My Escape hybrid has been one of the most reliable cars I’ve ever owned. I have no issues other than regular maintenance since I bought it. Recently I noticed a very slight “grinding” sound when braking- especially when it is in electric mode and quiet. I inspected the rear brakes and it looked as though the pads were getting thin. (I have just under 80,000 miles on the car) So I grabbed a set of pads from the local Napa (under 50 bucks) and decided to tackle the job last weekend.
Because the Escape uses “regenerative braking” (basically turning the motor into a generator during braking- and not using the disc brakes to slow the car) servicing the brakes is slightly different that on a standard car. An unusual feature of this type of brake system is that the car regularly “self tests” the brake system, pressurizing the system- up to every 5 minutes. You don’t want this to happen while you are trying to replace the brake pads!
So after looking online for tips I found that prior to servicing the brakes you need to put the Escape into “Safe Brake Service Mode” (SBSM):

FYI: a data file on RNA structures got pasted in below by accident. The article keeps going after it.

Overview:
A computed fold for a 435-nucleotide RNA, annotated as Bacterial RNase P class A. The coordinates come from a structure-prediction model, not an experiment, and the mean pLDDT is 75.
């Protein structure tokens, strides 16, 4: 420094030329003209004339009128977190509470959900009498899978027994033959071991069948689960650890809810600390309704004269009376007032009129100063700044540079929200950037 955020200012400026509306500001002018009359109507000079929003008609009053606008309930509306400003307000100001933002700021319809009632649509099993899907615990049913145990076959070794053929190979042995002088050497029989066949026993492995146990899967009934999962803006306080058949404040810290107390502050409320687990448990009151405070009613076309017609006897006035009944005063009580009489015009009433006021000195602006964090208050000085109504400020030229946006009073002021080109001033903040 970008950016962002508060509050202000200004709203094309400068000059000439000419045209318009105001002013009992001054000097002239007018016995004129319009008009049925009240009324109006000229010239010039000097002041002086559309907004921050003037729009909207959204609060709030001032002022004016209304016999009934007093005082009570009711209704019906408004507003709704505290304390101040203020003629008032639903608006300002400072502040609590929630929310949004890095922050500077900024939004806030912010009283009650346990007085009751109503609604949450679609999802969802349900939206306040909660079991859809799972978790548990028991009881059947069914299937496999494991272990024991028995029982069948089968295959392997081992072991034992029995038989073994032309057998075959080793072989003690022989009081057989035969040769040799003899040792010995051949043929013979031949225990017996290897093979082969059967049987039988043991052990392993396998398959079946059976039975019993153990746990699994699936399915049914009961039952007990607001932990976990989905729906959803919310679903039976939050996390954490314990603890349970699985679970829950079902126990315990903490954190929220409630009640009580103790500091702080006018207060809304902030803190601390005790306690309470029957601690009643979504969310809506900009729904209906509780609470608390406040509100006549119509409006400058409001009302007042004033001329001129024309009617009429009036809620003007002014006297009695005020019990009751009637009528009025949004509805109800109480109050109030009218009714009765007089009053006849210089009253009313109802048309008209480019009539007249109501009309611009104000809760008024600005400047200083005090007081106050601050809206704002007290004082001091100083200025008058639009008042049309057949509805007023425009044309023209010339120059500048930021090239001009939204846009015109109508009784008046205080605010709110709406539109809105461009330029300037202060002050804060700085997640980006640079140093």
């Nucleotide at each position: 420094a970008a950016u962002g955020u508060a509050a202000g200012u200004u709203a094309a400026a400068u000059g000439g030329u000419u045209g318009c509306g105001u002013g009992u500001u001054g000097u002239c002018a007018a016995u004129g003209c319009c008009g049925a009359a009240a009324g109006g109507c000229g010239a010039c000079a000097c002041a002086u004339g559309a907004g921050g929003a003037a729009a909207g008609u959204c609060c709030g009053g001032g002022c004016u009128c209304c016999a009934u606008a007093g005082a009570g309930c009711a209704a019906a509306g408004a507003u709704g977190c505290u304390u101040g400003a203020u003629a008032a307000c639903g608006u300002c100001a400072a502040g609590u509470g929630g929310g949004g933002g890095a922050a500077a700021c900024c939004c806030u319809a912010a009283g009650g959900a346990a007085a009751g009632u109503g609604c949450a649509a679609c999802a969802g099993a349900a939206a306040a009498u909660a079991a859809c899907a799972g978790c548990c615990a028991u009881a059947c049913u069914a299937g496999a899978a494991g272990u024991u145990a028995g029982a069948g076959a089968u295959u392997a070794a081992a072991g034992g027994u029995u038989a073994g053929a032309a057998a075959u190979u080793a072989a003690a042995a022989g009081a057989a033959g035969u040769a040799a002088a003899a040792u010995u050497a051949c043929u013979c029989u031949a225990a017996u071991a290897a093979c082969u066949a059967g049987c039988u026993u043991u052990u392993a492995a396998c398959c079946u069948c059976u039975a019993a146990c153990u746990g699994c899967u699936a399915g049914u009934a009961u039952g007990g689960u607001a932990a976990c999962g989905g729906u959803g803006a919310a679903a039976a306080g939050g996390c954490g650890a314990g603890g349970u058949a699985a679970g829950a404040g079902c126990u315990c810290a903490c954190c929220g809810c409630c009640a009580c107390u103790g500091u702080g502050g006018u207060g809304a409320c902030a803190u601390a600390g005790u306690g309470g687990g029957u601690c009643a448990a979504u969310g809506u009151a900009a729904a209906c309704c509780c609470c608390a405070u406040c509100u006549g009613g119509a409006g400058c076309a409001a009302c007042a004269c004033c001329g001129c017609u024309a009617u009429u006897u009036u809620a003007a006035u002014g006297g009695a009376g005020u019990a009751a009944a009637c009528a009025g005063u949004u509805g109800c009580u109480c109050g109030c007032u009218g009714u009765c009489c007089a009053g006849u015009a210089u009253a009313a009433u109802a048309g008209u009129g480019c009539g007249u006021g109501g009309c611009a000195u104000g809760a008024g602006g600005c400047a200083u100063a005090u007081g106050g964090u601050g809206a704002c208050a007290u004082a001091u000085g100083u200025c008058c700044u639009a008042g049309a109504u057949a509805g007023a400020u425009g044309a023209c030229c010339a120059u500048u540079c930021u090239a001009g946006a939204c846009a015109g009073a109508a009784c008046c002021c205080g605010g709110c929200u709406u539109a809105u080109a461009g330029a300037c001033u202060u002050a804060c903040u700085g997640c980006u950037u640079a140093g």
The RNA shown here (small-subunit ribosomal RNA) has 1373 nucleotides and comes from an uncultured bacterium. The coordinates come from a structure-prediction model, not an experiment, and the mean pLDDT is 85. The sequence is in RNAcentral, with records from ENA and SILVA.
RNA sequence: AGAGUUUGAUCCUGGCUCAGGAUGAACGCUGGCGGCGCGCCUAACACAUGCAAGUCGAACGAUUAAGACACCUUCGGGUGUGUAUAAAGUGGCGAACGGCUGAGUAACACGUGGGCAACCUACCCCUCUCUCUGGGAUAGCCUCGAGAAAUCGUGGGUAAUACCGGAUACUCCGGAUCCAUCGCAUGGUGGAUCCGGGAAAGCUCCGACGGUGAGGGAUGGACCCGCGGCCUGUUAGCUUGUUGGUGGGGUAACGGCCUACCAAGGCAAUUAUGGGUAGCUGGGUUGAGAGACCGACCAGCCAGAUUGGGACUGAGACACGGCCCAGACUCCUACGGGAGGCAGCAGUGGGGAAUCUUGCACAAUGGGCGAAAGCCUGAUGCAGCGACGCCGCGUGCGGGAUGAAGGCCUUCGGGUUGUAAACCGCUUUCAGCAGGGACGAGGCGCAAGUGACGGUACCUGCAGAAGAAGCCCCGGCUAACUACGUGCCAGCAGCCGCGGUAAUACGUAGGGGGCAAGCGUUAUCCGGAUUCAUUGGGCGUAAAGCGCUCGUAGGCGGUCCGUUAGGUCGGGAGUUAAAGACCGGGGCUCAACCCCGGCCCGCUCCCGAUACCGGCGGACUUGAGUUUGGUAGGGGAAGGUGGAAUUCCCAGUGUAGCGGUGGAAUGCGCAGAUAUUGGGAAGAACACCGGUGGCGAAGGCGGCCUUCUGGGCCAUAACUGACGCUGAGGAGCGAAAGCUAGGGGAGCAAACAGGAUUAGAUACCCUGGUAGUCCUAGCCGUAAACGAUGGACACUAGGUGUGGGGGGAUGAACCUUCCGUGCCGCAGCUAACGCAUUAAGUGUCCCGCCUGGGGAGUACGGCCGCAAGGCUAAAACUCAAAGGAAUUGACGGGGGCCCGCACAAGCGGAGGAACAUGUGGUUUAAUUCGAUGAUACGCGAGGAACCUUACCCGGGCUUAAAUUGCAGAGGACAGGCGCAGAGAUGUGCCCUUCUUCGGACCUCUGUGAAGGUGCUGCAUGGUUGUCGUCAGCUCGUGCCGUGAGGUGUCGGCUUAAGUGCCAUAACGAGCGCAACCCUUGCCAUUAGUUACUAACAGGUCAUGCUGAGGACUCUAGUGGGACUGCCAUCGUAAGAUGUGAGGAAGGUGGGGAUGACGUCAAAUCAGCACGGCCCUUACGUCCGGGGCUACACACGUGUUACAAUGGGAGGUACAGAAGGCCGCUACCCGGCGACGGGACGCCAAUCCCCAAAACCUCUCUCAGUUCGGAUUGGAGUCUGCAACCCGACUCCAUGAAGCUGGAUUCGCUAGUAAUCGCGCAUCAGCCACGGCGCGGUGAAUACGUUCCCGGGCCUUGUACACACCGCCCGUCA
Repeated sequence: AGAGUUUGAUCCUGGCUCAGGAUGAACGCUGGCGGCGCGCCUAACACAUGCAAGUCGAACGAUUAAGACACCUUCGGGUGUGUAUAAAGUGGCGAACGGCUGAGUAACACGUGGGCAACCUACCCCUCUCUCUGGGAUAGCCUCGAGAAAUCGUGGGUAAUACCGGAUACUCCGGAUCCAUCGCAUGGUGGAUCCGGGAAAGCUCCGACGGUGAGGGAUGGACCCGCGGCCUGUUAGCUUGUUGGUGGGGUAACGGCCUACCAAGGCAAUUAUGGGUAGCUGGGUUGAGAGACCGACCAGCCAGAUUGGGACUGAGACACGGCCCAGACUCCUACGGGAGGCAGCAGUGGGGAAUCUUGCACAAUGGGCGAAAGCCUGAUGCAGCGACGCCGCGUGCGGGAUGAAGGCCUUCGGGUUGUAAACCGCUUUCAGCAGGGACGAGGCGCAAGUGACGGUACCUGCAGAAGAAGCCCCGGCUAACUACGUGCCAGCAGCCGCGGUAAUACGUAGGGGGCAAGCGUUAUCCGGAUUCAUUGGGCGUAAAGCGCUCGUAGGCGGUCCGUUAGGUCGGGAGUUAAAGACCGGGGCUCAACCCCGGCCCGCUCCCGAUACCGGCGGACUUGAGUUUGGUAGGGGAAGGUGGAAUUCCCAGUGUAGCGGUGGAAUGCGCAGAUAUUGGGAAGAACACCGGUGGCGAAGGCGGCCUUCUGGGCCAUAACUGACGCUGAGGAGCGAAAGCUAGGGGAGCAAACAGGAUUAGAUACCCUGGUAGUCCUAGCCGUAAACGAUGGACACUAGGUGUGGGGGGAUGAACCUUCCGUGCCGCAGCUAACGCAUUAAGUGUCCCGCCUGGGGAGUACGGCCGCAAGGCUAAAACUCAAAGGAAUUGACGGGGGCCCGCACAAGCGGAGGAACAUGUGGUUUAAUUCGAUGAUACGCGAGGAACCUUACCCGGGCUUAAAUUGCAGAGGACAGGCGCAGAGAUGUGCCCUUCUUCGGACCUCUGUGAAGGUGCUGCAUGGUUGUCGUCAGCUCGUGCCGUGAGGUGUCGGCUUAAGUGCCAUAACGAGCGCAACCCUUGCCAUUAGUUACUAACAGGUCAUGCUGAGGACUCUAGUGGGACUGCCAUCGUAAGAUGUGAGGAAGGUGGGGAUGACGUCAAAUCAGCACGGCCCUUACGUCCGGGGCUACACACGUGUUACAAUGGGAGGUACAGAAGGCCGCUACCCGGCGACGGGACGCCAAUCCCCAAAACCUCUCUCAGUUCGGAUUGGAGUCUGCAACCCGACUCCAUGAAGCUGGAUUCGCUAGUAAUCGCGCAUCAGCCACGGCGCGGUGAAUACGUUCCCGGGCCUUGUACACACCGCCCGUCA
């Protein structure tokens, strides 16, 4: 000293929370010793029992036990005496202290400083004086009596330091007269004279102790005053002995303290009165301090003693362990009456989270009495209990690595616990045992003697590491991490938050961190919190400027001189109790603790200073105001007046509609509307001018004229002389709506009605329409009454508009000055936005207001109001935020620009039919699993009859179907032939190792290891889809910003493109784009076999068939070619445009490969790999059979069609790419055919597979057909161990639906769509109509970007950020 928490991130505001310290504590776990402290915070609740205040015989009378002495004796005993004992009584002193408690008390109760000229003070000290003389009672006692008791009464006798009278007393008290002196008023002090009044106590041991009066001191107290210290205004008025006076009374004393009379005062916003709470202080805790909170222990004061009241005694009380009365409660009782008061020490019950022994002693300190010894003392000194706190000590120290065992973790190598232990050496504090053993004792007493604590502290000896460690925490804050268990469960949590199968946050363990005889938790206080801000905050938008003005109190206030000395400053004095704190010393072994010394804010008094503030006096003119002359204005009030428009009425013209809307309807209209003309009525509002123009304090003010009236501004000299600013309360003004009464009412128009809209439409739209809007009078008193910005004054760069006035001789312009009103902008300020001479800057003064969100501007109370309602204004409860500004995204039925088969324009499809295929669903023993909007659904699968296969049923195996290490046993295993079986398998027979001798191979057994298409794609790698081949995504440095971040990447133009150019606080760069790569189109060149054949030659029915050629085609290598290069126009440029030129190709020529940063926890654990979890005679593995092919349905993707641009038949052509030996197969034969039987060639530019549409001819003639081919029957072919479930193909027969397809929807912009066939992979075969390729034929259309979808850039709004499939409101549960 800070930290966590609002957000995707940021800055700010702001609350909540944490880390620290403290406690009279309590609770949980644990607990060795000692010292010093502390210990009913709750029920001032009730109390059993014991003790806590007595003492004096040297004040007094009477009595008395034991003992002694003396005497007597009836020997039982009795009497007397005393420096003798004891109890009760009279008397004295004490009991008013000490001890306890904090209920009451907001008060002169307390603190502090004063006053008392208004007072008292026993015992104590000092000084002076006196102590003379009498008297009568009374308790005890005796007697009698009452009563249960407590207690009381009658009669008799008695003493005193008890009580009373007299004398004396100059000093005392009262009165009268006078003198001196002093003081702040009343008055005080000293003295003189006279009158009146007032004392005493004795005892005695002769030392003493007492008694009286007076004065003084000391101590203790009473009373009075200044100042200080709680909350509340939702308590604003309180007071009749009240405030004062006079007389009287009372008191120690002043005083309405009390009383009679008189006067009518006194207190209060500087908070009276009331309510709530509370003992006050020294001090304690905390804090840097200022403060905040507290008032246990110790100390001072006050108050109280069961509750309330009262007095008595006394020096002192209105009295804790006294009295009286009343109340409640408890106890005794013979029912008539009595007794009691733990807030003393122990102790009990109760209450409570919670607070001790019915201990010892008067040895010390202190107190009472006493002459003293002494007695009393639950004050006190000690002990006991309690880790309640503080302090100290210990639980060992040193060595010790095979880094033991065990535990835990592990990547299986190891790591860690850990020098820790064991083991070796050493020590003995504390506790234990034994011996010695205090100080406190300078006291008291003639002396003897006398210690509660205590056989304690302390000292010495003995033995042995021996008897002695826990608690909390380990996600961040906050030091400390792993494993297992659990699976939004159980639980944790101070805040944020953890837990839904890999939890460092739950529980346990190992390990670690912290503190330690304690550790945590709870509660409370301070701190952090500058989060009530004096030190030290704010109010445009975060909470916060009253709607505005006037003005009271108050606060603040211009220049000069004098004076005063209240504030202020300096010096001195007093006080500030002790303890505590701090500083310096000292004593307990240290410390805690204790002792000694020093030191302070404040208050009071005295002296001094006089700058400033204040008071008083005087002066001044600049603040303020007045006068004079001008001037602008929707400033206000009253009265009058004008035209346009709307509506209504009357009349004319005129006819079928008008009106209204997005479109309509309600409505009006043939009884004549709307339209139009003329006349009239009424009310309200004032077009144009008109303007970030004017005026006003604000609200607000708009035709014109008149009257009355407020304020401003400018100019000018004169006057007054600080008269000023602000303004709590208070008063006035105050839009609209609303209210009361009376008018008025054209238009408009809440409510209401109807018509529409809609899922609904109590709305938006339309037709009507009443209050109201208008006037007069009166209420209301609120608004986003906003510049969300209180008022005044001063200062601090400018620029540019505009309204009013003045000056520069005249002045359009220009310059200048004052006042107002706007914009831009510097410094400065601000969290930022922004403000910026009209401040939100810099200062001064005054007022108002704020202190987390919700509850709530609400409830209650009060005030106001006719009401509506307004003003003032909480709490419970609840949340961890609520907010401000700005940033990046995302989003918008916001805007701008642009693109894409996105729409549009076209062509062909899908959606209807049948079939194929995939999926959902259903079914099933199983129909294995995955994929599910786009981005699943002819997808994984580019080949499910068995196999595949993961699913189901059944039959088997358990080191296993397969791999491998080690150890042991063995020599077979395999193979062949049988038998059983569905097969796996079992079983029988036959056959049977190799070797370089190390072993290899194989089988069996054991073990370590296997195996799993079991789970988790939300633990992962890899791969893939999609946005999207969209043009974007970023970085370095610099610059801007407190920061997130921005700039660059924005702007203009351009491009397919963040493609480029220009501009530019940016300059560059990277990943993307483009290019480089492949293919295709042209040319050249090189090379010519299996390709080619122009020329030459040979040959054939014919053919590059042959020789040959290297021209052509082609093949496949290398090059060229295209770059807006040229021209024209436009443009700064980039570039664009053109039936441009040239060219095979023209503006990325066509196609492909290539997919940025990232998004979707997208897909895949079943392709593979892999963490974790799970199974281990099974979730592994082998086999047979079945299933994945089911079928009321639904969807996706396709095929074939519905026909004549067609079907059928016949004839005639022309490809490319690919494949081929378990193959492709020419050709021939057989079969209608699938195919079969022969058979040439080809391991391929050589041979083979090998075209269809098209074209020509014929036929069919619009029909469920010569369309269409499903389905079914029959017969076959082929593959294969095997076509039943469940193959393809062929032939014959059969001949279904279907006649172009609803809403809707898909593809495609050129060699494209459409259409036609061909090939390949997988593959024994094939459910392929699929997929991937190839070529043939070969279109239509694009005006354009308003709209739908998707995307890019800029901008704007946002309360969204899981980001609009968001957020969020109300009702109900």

- Put the vehicle in park with the ignition on.
- Step on the brake pedal.
- With your foot on the brake pedal, turn the key OFF then ON 3 times. Then release the brake pedal. This must be completed in less than 3 seconds.
- If you have performed this correctly, the brake warning lamp will flash as the stored hydraulic pressure is released. It will stay on once the pressure is released.
- You may now safely service the brakes. After the repair you will have to activate the regenerative brakes once more by turning the ignition key off then on. Leave the key in the on position. When you are done you will need to exit SBSM. To do this, step on the brake pedal and hold it while you turn the ignition off then on. This develops pressure in the system. The brake warning light should now go off.
At this point servicing the brakes is no different that any other disc brake equipped vehicle. Did the project in my driveway in about 30 minutes.
The old pads were not shot but getting very thin:
The front pads still look great- they are the original Ford pads. The front brakes rarely get used in normal driving conditions, mainly the rears combined with the regenerative braking system. Easy weekend project.
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